In the first hotel, an icky river of ants moving under the black wool blanket. In the houses, ceilings were low and the windows small—inside anywhere was always dark. Hawkers in the market needed lamps in their stalls by noon, but not when the light was more even, like dawn. On Idul Fitri, people who spoke English thanked us for coming, shook our hands, and the newspapers under their prayer rugs blew around turning the whole green world black and white. Leaded gas fumes made a wavy curtain of rainbows in the air. The railroad tracks, and a few blocks beyond, fried chicken, with its head still attached—amazing. You thought it was just OK. A jackfruit, like a blanched, pitted heart, hid in the milky soup. Tutti frutti ice cream at the Tip Top. We took in and in, spat nothing out—barely even words. We passed on the volcano trip—the bus left way too early. I learned to love bad books there, when I wasn’t swimming in the oddly pristine pool hidden behind two pillars and a wall of rocks alone.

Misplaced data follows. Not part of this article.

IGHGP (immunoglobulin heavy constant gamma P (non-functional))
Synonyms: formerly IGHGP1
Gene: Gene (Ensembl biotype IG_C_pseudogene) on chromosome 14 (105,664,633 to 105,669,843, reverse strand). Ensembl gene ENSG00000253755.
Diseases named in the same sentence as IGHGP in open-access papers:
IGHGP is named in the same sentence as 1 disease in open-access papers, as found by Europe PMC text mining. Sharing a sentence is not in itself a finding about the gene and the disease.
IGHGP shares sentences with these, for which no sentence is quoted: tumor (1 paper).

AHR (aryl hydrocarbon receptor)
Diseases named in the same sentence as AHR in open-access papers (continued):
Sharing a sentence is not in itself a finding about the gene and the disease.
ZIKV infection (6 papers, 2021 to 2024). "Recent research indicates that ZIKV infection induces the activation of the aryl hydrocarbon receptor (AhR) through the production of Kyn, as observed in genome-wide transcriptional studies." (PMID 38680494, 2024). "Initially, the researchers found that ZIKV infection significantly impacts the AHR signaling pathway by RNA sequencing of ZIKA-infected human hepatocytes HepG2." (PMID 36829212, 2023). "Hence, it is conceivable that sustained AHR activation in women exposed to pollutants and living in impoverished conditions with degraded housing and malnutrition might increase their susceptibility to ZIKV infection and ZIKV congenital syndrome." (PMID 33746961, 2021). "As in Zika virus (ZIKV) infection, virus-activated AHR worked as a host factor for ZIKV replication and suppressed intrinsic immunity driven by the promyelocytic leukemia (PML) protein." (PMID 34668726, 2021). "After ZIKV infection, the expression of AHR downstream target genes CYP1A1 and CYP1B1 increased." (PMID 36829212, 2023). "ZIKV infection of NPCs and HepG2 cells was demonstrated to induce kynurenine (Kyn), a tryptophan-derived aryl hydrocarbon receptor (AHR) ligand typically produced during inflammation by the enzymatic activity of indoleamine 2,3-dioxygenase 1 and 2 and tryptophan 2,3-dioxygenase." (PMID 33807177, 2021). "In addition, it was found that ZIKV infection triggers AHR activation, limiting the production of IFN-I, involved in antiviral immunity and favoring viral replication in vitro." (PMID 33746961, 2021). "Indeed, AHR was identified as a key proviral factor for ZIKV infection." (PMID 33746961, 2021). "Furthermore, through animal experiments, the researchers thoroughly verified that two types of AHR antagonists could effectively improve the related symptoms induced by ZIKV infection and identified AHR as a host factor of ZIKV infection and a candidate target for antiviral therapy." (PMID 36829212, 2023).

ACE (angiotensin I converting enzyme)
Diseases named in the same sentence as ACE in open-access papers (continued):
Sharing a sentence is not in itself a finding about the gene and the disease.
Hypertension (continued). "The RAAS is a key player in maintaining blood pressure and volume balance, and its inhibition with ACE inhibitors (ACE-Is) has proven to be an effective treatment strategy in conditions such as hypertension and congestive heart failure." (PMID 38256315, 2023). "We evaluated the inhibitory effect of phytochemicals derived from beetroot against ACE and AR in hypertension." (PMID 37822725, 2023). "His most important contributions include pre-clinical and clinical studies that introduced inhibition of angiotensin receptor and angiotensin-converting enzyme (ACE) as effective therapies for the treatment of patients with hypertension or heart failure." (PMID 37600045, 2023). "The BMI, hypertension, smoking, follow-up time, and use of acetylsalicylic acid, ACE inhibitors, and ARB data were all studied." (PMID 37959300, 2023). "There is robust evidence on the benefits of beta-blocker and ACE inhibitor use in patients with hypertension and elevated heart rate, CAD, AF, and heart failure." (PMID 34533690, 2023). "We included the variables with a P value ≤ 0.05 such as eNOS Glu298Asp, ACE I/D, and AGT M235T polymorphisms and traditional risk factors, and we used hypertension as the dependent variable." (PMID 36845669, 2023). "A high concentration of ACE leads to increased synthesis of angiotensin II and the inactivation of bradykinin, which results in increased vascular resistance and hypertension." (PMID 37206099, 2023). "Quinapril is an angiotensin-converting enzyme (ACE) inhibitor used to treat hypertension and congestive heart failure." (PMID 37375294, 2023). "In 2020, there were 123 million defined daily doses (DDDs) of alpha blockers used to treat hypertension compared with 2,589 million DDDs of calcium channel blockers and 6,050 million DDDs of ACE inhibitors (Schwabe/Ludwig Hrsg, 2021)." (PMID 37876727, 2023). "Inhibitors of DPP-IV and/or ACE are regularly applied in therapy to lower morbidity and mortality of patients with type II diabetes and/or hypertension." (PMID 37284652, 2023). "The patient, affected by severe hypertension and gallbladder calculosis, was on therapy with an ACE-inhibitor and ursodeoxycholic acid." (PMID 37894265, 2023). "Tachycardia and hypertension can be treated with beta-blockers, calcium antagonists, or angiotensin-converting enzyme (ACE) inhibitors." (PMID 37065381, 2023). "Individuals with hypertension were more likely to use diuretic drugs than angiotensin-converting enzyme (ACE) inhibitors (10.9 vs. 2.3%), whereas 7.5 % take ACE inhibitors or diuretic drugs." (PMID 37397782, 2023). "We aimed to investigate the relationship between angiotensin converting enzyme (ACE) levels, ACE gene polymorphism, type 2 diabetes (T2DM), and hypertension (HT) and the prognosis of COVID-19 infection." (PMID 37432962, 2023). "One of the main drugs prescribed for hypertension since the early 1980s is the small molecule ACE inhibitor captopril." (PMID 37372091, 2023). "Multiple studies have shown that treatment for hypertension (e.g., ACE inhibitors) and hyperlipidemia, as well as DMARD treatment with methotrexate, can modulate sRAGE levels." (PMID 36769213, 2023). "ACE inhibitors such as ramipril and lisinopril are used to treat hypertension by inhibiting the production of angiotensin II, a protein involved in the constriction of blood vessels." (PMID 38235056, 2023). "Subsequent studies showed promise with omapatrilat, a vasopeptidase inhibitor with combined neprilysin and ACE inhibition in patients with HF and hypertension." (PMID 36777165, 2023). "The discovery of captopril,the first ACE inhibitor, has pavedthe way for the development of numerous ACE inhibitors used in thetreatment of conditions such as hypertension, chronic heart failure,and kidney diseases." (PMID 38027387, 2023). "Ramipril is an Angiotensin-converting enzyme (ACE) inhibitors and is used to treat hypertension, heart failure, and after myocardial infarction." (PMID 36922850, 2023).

Jennifer L. Knox is the author of four books of poems. Her work has appeared four times in The Best American Poetry series as well as in The New York Times, The New Yorker, and American Poetry Review. The Los Angeles Book Review said of her most recent book, Days of Shame & Failure, ‘”This panopoly of twenty-first century American human experience leaves the reader a different person.” She teaches poetry writing at Iowa State University and is currently at work on a culinary memoir. Jennifer is also the proprietor of Saltlickers, a small-batch, artisanal spice company.

Featured image via Pixabay.

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